“Is G&S passé?” Dr. Robert Cello was asked in 1973. “Come on,” he snorted, eyes flashing. “Gilbert and Sullivan is timeless; it’s political satire at its best.”
The first production for the newly formed Davis Comic Opera Company was a potpourri at Wyatt Pavilion. There was a “Mini Mikado,” a full length “Trial by Jury” and “an assemblage of songs, dances, madrigals, heroines, heroes, and other persons from lesser and better known G&S operettas.”
Violinist Judy Riggs was in the orchestra for that first production, under the musical direction of Richard Brunelle. Little did she know then that she would play in every DCOC production for the next 33 years. “It was a good way for me to keep my music going,” she said, modestly.
The production was directed by Cello, with a cast of performers and musicians whose names continued to grace DCOC programs for years to come, and read like a “who’s who”of Davis musical theater history: Dick Walters, Ivan Sandoval, Stephen Peithman, Amy Patten, Martha Dickman, Barbara Slemmons, Cappy Stewart, Malcolm McKenzie, Dorothy West...some 50 or so performers and technicians eager to present the works of Gilbert and Sullivan.
Cello was obviously right. The town took the fledgling company to its heart and the initial show played to sell-out houses, despite the oppressive summer heat in the Wyatt Pavilion.
The company readied its second production, “Ruddygore,” for the opening festivities of the newly built Veterans Memorial Theater, which would remain DCOC’s permanent home. The portraits of “ancestors” used in the second act were actual portraits of the actors who played the roles. (Jim Hutchinson still has his hanging in his home.)
By the time the 1975 season opened, with the first production of “Yeomen of the Guard,” Bob Cello had gone on sabbatical leave and in his place Barbara Slemmons took over as director, and with Richard Brunelle on stage as Jack Point, musical direction was handled by Dan Parsons. The monumental 4-level castle, designed by the late David Wagner was the most ambitious to date. Again, the production garnered rave reviews, and the reputation of the young company seemed to be established.
Over its 33 year history, the Davis Comic Opera Company presented all 12 of the commonly produced Gilbert & Sullivan works and introduced the town to some 14 other period operettas, as well as two originally written works by Stephen Peithman and Bev Sykes. More than 50 shows in all.
The 1991 “Iolanthe,” directed by Charlotte French, with musical direction by Frederick Lange, was a high point for Stephen Peithman. It was a new way to look at an old favorite, being presented as if by a traveling theater company. Scenic designer Fred Forester built a set inside a huge crate, sitting on a bare stage. “Suddenly the overture began, guys came out and opened the crate and it was like a popup book. That was a magical moment,” Peithman recalled.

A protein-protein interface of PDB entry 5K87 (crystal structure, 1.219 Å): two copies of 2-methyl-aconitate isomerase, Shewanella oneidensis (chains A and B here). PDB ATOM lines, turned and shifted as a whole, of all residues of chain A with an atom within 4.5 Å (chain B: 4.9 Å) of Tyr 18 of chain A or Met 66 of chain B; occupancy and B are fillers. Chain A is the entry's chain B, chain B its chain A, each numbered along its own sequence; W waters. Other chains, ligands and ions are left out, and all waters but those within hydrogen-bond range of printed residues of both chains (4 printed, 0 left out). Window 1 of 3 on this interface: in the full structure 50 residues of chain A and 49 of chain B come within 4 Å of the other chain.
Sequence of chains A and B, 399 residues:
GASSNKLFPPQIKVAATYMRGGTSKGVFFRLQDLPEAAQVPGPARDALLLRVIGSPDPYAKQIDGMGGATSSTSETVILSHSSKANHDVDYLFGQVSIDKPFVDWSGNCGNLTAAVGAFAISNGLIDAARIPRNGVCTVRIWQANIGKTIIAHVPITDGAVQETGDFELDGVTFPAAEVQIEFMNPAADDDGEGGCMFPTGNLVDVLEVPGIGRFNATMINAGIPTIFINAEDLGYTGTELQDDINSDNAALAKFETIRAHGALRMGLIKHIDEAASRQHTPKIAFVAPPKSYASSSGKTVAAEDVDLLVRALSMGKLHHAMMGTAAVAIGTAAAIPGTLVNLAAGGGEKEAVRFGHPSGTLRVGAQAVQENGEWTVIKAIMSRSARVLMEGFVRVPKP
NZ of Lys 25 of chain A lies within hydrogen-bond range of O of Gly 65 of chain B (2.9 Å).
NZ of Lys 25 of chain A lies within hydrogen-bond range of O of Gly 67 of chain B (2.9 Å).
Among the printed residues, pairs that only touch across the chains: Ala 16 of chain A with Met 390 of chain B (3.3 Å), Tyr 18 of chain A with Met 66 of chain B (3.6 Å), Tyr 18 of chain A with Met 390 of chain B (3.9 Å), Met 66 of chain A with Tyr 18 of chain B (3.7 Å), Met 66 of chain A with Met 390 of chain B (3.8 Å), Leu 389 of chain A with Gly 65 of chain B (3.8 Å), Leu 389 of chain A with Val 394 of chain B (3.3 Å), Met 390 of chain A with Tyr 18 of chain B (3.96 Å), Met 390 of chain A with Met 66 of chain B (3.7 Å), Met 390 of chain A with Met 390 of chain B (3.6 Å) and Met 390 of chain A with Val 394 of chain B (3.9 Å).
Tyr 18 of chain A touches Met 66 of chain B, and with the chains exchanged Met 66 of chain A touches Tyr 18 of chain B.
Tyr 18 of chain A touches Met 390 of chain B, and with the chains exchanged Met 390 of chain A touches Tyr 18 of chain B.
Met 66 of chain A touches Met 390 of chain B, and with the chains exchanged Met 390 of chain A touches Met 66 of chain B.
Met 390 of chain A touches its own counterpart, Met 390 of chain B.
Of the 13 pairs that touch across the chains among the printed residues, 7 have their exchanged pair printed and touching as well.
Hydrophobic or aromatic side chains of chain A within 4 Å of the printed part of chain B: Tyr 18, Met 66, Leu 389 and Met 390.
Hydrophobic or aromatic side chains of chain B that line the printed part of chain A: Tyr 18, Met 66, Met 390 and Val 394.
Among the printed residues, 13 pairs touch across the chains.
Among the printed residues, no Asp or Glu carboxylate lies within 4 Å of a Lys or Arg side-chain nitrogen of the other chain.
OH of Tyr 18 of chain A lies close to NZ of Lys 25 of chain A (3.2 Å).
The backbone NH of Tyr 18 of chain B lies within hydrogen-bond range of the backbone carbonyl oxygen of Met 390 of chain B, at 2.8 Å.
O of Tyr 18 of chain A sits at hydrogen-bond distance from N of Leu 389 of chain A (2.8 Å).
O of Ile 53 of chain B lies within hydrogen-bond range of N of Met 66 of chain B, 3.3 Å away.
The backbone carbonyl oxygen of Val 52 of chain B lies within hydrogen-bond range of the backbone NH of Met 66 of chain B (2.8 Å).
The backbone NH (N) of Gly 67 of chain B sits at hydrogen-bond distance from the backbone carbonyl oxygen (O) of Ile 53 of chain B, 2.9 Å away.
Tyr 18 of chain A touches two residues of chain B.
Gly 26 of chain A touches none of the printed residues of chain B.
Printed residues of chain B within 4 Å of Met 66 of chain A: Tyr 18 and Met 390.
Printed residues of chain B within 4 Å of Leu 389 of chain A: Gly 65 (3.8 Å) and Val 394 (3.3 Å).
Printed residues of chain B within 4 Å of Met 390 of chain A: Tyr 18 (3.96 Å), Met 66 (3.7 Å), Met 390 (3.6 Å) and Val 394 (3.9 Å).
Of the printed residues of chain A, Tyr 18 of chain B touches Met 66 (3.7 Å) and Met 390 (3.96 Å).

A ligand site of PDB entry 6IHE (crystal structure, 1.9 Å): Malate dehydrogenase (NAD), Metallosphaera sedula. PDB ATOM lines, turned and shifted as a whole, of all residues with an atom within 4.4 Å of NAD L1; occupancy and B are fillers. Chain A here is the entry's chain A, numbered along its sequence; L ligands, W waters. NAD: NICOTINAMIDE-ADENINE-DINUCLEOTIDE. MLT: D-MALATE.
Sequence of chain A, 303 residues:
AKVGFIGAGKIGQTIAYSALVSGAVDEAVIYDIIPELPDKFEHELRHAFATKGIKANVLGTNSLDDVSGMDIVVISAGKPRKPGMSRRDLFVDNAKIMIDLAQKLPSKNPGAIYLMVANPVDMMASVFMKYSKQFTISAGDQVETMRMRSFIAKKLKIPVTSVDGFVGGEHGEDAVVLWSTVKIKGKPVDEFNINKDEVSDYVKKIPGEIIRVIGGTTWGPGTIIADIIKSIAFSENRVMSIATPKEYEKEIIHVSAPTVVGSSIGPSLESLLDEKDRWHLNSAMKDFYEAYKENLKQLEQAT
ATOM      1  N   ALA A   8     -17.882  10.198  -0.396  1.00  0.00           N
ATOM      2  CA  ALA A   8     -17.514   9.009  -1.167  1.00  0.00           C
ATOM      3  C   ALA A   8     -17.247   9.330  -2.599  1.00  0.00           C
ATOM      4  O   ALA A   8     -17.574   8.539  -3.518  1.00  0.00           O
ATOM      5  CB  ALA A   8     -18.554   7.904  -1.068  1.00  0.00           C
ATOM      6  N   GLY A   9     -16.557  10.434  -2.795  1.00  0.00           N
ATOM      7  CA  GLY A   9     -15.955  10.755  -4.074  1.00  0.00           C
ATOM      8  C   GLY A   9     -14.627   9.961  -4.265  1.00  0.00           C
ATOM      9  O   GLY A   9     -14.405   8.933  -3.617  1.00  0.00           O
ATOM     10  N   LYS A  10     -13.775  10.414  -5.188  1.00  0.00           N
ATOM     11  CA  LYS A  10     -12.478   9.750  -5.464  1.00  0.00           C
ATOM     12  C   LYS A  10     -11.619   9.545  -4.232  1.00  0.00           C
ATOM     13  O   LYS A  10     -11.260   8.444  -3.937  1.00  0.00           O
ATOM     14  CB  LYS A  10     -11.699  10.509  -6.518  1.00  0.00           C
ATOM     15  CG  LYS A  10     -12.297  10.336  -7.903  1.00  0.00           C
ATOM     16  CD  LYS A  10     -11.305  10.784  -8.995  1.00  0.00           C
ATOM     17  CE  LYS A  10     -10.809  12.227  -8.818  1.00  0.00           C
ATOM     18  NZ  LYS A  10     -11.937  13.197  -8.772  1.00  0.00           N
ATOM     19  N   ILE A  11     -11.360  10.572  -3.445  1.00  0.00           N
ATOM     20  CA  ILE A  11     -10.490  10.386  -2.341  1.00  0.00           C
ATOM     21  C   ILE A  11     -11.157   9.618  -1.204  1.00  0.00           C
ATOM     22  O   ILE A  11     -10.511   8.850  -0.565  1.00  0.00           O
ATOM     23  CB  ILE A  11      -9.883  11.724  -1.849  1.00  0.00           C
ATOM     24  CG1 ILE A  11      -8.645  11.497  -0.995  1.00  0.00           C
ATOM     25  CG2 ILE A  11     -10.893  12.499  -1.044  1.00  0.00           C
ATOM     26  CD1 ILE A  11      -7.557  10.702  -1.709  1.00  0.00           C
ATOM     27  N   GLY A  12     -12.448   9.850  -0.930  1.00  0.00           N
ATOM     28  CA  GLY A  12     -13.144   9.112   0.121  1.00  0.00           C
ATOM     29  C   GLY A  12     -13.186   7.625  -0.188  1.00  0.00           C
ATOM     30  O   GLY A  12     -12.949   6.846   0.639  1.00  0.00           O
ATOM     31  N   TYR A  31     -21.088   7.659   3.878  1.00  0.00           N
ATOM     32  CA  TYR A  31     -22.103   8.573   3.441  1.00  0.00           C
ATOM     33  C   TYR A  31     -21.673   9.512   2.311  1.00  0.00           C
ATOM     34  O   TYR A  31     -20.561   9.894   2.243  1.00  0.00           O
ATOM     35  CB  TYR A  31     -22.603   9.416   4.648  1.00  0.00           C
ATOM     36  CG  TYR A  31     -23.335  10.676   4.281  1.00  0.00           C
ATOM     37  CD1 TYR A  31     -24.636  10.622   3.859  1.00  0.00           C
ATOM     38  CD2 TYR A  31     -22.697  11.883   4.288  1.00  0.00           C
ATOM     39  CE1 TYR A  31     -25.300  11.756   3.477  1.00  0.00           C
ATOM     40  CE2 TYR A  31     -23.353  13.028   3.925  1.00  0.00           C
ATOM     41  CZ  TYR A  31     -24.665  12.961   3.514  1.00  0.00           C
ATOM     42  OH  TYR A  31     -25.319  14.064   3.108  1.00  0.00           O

“Iolanthe” was not the first show to give an innovative look to an old favorite. Dan Kryston directed the 1978 “Princess Ida” (with musical direction by Carl Naluai) as a cartoonesque fairy tale, which offered opportunity for the most outrageous buffoonery in the company’s then-six year history. The sets by Richard Rose and costumes by Charlotte French could not have been more over the top. Malcolm McKenzie was a jovial, pot bellied King Hildebrand and Ida’s brother Arac, played by Henry Teichert, was described as “a tin soldier of a Kewpie doll.”
French also liked the 1993 production of “Mikado,” she directed, with Ralph Netz in the title role and Peter Shack playing Ko-Ko, the Lord High Executioner. She recalled that Shack’s young son cried because he “didn’t want Daddy to marry that witch woman.” (Lenore (Turner) Heinson, as Katisha)
A Martha Dickman favorite moment was professor/actor/director/singer Harry Johnson’s performance in the 1992 production of “Tintypes,” with a cast of five representing several well-known historical figures of the era from 1897 to the first World War. Directed by Stephen Peithman with musical direction by Patricia Lange, this was a show whose talented cast included three directors and four choreographers.
“I loved ‘Naughty Marietta,’” said Craig Morphis. “It was directed by Steve Peithman and what a fabulous cast, with Martin Beal and Anna Vikre, but it was so old fashioned nobody came to see it.”
“I liked it when we stretched ourselves,” said Peithman. “There was a lot of concern about doing Sondheim’s “A Little Night Music” (which Peithman directed), for example, but we did a magnficent job. I was so proud!” The 1981 production, with musical direction by Frederick Lang, set design by Ed Nordsrom and costume design by Charlotte French, is still considered one of the all-time favorite productions.
Jim Hutchinson’s personal favorites are shows where he had the opportunity to step into the spotlight, as Sir Joseph in “Pinafore” and as John Wellington Wells in “The Sorcerer.”
Walt Sykes remembers the time an owl got into the theater and settled in the flies, and the audience was confused by the feathers floating down onto the stage during Act 1.
What may have been the scariest moment in DCOC history occurred during the 10th anniversary show. A storm caused the drains to back up. Water came in through the loading dock of the Veterans Memorial Theater, across the stage and down into the orchestra pit, where there was a lot of electrical equipment. Everyone mopped and swept and bailed. Curtain time was 12 minutes late.
In a 1974 interview, Bob Cello indicated plans of growth for the fledgling company, and expressed hope to expand to works by other composers as well.
If Cello could be here as DCOC looks back on its 33 year history, he’d be quite proud of this baby he birthed back in 1973.